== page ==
A Letter to Dr. Peterson

Tonight I have the pleasure of attending a talk in San Francisco featuring Jordan Peterson. As an avid fan girl of Dr. Peterson, I am very excited to meet him in person and deliver a letter of thanks.

If you ever doubt Peterson’s claims about the letters he receives, then you can know that at least one is true.

Dear Professor Peterson,

I am so happy to meet you in person and wanted to express my sincere gratitude for your works. My life is orders of magnitude better and I now have the tools to move forward.

I had been suicidally depressed for two years before coming out as transgender. While this provided temporary relief; I had spent two years building up the most vicious, overly rational and nihilistic arguments against existence, hoping to convince myself into suicide. I was afraid that during difficult times in the future, these demons would come back to lecture me on the irredeemable corruption of being and, lacking a counter argument, I would be equally vulnerable.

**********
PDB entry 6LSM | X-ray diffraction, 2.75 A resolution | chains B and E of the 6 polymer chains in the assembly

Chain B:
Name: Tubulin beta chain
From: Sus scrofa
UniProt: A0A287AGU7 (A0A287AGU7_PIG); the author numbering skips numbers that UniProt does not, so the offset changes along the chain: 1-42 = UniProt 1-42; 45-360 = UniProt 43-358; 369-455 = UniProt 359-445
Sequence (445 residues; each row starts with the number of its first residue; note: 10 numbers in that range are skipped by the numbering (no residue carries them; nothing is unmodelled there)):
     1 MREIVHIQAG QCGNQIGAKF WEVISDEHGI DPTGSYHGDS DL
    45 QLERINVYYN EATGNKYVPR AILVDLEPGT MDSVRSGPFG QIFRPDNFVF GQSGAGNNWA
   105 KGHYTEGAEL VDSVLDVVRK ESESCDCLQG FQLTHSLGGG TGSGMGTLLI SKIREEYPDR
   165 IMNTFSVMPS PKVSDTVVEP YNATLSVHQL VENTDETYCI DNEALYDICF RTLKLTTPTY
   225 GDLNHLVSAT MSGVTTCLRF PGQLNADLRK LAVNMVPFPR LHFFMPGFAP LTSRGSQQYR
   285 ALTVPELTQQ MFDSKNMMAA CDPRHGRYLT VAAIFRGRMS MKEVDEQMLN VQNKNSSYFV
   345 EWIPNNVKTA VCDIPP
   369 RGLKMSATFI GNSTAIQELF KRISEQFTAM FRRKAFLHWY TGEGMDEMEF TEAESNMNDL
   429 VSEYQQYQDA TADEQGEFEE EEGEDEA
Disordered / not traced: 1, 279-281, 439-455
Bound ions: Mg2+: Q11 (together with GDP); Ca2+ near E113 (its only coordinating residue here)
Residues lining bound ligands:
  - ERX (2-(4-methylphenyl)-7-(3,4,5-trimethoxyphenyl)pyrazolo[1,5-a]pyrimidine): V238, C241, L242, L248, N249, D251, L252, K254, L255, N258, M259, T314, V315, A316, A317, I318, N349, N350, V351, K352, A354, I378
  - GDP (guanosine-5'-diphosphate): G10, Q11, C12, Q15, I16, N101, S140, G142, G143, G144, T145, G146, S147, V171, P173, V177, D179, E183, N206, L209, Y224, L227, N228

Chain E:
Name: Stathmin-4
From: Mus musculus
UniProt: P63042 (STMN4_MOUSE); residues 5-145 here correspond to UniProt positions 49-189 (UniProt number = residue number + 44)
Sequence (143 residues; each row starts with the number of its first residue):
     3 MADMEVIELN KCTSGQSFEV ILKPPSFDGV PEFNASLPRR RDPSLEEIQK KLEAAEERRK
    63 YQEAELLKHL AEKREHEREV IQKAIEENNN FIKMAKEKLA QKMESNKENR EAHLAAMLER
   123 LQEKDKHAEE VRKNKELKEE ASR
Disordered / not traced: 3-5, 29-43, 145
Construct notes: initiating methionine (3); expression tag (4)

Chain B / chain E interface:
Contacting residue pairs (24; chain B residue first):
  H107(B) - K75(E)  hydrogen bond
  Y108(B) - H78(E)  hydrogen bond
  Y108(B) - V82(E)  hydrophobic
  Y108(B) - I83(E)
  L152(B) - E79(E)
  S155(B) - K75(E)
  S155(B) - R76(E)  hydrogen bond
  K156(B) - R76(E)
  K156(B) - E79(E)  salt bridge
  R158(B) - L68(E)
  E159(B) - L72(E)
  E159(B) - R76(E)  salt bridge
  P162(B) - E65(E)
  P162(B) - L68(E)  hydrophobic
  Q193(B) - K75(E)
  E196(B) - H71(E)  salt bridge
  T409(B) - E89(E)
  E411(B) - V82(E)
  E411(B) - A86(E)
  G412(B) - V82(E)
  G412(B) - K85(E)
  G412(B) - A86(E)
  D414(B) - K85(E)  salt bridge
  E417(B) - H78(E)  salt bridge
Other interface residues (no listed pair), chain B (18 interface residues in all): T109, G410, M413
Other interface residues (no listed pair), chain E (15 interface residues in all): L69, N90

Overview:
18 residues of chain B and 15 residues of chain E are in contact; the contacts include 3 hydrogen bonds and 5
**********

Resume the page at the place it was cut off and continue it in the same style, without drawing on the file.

Synchronous, perhaps, that I was introduced to your works through your criticism of Bill C-16. I found your assessment apt and your University of Toronto free speech oration unforgettable. Intrigued, it lead me to your lecture series and I can honestly say I have watched every video on your YouTube channel. You are the first person in my life to adequately acknowledge the suffering of being while providing a theory for transcending it.

Tangentially related, I think your assessment of trans activists is correct. They do not represent me and often work against my interests by undermining the biological basis of gender. The idea that trans people cannot exist in a system with free expression is infantilizing and laughable. Given the nature of dysphoria, I think that trans people in particular could benefit from your lectures.

Thank you,
-Amy Jie

Figuring Out I Was Transgender

I am often asked “Did you have bottom surgery yet?” and regrettably inform them that no, I still have a penis.

Something that I also get asked a lot is, “How did you figure out you were transgender?” or it’s cousin, “When did you know you were transgender?”

📅 When